“The observed lack of maternal compensation for changes in environmental conditions could result from other ecological constraints and conflicting selective pressures on nesting behaviour. Nest sites promoting embryonic viability, reducing predation pressure and residing in proximity to suitable juvenile habitat may take precedence over sites conferring favourable sex ratios [26,60,61]. In a study of maternal nesting behaviour across a latitudinal gradient in Chrysemys picta, variation in nest-site choice suggested that selection for embryonic survival outweighs sex ratio selection [59]. Similarly, Alligator mississippiensis embryos face multiple threats to survival including nest predators [62,63] and extreme environmental conditions (inundation and desiccation) [64]; and maternal nesting behaviours aimed at counteracting these threats are probably under strong positive selection. Further work to uncover the ecological drivers and constraints on alligator nesting behaviour would inform predictions regarding the compensatory capacity of this species to respond to a rapid environmental change.”

  4. confused says:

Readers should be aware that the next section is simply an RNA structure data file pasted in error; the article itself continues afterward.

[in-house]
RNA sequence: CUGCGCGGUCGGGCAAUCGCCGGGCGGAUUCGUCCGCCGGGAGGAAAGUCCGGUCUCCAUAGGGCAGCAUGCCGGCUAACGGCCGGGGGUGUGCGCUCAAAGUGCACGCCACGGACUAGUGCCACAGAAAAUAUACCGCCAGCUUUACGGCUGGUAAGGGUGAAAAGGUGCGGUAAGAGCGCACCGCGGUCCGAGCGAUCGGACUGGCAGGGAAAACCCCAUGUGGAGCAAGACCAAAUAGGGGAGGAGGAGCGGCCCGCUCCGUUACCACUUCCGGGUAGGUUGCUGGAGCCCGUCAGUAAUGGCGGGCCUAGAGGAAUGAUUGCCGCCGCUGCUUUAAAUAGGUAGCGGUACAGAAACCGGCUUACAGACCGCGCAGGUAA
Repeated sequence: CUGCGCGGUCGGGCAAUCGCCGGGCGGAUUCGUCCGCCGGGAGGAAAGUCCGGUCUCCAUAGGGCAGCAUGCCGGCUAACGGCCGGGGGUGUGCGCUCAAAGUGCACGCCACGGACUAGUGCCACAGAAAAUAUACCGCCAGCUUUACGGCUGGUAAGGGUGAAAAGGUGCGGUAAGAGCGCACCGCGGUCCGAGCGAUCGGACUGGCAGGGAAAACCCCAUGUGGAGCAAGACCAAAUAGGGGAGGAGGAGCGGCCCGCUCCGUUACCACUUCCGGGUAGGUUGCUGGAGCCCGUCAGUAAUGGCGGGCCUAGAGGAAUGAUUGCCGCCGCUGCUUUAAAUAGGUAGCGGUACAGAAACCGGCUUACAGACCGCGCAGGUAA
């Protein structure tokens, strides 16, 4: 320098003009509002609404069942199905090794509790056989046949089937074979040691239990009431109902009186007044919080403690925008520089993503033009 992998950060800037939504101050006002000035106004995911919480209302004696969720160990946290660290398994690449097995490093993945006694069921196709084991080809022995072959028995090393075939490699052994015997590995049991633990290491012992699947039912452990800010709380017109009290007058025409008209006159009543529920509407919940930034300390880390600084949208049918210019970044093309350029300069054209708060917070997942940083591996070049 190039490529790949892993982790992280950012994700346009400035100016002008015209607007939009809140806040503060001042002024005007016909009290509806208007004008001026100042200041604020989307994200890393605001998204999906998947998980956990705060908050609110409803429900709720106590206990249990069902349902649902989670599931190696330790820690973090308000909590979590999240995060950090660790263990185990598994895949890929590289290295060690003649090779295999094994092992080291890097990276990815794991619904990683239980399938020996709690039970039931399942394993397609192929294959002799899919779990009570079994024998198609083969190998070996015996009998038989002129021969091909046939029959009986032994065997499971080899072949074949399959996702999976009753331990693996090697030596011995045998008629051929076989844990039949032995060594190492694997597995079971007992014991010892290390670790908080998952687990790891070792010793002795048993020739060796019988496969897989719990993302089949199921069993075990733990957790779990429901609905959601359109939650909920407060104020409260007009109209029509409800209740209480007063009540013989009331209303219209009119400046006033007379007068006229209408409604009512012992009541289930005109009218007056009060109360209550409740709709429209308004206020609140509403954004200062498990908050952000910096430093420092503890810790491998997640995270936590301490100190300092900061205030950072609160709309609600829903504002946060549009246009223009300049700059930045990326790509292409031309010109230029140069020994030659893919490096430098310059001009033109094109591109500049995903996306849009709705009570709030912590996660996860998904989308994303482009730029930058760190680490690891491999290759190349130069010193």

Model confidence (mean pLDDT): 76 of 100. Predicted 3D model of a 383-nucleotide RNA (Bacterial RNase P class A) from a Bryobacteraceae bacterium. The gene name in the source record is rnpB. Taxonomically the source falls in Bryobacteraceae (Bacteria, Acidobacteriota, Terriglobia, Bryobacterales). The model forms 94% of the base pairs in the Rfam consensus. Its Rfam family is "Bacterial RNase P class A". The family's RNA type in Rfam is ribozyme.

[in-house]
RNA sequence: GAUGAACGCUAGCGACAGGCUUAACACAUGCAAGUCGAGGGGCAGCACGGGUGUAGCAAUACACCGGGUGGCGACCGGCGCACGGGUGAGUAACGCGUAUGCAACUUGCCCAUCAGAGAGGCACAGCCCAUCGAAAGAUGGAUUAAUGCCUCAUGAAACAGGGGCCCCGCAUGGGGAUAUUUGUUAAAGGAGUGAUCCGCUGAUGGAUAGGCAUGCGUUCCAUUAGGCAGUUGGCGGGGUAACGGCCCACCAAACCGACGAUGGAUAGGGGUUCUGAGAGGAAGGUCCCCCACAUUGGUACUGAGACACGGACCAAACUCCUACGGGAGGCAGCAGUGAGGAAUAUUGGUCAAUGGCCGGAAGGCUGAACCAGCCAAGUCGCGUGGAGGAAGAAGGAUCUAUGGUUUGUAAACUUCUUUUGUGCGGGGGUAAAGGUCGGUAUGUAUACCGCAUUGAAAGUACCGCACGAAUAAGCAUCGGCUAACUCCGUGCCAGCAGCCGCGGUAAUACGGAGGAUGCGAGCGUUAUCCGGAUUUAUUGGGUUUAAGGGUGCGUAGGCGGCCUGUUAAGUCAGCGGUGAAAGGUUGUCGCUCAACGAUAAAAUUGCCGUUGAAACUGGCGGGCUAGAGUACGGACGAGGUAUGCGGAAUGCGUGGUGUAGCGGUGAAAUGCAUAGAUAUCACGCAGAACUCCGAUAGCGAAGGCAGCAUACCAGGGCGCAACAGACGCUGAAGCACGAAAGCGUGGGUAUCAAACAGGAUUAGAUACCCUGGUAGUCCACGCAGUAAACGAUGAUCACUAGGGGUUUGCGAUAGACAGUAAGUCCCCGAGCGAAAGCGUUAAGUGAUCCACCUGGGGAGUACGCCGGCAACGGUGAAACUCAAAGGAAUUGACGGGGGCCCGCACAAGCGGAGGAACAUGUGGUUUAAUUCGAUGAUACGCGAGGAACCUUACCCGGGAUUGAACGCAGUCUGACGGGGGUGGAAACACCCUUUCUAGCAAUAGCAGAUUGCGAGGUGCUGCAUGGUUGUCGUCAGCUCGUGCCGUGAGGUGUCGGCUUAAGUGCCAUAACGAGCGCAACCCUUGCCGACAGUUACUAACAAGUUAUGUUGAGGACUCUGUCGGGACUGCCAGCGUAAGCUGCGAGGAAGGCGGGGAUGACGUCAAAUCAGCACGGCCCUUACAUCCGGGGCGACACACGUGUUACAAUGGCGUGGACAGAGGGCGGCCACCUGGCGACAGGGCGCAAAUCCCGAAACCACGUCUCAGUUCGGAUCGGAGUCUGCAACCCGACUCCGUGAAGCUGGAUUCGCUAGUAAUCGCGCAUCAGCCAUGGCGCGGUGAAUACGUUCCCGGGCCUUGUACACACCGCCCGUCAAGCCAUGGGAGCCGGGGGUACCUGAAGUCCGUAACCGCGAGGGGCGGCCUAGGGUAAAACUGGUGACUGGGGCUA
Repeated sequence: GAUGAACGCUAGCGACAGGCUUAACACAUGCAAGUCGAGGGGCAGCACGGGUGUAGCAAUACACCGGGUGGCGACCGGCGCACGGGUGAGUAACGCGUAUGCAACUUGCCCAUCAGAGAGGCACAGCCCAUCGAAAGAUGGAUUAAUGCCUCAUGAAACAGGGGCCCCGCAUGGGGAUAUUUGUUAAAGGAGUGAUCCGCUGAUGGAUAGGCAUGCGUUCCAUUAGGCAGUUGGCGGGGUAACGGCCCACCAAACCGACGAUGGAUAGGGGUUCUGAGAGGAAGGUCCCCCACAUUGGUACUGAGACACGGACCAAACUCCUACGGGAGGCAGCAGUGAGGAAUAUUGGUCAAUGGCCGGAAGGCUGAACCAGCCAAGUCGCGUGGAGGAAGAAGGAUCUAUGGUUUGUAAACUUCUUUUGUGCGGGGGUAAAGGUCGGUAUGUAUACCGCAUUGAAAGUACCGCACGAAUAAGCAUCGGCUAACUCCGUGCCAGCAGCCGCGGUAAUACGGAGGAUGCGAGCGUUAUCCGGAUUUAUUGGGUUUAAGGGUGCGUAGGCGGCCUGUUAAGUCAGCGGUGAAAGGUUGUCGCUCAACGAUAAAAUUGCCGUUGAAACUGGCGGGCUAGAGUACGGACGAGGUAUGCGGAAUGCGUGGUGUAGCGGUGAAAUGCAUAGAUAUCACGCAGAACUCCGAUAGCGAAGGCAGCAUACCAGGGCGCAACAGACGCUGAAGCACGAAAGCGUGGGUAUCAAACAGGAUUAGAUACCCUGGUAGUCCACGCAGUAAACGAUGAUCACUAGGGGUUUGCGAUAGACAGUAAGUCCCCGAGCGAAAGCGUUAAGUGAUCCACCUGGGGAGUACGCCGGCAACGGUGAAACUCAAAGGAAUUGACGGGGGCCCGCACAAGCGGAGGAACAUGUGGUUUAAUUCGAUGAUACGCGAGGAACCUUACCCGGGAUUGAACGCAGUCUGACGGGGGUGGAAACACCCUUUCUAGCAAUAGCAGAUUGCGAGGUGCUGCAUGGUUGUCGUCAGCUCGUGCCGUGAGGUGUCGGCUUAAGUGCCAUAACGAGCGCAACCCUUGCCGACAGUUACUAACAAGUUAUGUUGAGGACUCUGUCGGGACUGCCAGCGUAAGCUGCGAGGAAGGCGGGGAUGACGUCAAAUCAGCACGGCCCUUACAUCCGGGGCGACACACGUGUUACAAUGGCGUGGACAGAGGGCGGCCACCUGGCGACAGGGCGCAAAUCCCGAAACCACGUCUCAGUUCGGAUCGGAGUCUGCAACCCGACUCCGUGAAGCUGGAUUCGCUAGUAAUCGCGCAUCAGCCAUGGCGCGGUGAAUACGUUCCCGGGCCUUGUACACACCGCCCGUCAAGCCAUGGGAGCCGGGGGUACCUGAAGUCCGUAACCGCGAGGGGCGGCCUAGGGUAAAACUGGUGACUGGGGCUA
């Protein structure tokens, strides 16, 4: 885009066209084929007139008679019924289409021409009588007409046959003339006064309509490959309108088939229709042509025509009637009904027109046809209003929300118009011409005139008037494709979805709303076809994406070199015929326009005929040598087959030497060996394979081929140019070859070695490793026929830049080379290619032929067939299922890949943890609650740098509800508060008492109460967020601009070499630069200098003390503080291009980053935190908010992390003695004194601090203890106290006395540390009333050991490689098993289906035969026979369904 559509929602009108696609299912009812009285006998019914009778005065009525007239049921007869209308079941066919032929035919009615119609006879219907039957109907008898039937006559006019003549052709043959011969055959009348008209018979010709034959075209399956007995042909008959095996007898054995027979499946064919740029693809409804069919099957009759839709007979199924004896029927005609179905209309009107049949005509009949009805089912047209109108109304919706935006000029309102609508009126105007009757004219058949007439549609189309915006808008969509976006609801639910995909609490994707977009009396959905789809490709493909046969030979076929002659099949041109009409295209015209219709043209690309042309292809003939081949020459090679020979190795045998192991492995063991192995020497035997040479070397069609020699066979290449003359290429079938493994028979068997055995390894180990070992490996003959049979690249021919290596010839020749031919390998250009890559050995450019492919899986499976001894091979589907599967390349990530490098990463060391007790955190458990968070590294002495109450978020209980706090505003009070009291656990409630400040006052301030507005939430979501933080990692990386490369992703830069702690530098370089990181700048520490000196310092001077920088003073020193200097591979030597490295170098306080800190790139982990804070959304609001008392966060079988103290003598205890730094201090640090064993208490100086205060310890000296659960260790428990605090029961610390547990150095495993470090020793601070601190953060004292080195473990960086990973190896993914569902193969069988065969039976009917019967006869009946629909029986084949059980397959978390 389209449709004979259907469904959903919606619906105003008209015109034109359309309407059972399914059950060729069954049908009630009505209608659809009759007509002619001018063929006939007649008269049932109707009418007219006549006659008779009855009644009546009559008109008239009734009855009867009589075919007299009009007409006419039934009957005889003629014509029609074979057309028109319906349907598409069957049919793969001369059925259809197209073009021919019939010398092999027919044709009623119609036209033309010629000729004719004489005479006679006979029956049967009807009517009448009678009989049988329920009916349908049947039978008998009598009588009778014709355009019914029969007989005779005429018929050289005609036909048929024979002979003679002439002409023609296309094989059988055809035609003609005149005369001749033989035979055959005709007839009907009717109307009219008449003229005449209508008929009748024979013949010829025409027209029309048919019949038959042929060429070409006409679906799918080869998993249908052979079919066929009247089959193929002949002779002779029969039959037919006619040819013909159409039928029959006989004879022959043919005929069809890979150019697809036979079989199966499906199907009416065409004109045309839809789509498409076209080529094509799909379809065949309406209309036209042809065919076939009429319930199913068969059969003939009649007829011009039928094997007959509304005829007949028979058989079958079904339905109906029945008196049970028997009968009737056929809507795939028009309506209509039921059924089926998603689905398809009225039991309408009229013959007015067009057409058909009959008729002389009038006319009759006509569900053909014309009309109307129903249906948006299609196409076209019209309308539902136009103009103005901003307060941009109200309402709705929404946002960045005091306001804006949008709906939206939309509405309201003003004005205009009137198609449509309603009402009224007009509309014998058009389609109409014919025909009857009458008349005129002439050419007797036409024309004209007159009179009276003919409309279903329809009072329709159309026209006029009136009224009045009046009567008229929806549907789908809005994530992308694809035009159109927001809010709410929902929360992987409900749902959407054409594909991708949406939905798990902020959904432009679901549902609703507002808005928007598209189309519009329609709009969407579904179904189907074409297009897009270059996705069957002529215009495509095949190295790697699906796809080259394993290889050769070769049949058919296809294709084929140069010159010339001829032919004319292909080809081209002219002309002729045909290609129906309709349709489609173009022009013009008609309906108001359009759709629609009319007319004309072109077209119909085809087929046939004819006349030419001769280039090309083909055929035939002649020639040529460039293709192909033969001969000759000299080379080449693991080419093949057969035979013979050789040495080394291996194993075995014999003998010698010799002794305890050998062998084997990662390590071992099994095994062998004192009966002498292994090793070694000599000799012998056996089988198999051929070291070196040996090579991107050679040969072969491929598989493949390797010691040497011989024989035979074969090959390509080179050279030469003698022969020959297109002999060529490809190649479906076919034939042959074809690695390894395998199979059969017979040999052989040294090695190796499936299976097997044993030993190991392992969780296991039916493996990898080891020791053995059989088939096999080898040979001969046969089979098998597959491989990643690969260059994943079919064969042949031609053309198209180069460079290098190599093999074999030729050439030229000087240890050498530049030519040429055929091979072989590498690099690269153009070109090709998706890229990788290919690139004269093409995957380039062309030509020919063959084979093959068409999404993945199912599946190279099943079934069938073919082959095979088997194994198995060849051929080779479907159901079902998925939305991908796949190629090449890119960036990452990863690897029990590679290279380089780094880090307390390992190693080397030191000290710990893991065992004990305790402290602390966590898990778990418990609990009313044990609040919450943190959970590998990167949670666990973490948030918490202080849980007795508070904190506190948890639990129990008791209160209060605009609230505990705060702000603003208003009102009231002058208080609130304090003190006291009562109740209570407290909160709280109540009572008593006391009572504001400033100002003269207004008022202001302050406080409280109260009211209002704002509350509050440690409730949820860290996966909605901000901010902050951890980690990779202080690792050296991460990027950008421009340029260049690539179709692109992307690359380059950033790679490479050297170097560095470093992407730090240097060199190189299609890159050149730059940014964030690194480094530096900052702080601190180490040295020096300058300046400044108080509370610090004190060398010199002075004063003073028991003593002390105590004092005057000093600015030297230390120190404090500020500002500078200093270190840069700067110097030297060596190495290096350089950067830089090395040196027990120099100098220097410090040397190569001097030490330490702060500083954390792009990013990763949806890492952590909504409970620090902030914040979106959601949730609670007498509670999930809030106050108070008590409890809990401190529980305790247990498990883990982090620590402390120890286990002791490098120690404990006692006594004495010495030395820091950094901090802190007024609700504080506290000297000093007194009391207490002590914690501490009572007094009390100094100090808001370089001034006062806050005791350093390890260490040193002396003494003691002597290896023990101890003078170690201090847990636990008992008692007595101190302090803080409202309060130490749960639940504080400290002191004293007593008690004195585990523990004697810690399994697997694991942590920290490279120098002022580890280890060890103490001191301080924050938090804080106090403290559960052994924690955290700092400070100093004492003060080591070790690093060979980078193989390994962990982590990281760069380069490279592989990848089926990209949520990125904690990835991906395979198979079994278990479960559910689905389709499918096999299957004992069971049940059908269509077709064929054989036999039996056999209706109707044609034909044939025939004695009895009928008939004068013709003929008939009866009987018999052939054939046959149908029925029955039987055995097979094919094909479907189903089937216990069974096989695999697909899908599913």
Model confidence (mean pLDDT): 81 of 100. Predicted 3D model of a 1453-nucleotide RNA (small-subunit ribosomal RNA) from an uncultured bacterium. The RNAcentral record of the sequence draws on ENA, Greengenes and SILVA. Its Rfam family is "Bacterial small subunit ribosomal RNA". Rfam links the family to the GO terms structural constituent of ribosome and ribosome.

This is one thing that I really wish was clearer in climate change popular news/public discussion (as opposed, I think, to actual scientific papers and professional reports like IPCC).

    The basic physics of more greenhouse gases = more infrared absorption = higher temperatures (planetary energy balance stuff) is really well established and hard to reasonably doubt.

    *Specific* predictions of how higher temperatures will affect any particular local ecosystem, species, or aspect of human life/civilization involve a lot more uncertainty. Some predictions can be made pretty confidently, but even there, there is an unfortunate disconnect between the science and the news (IE – as I understand it, it’s pretty clear that warmer oceans will mean more/worse hurricanes *overall*, averaged over many years, but I’ve seen far too much argument about whether one *particular* storm or bad season was “because of global warming”, or whether a mild season “disproves” it.)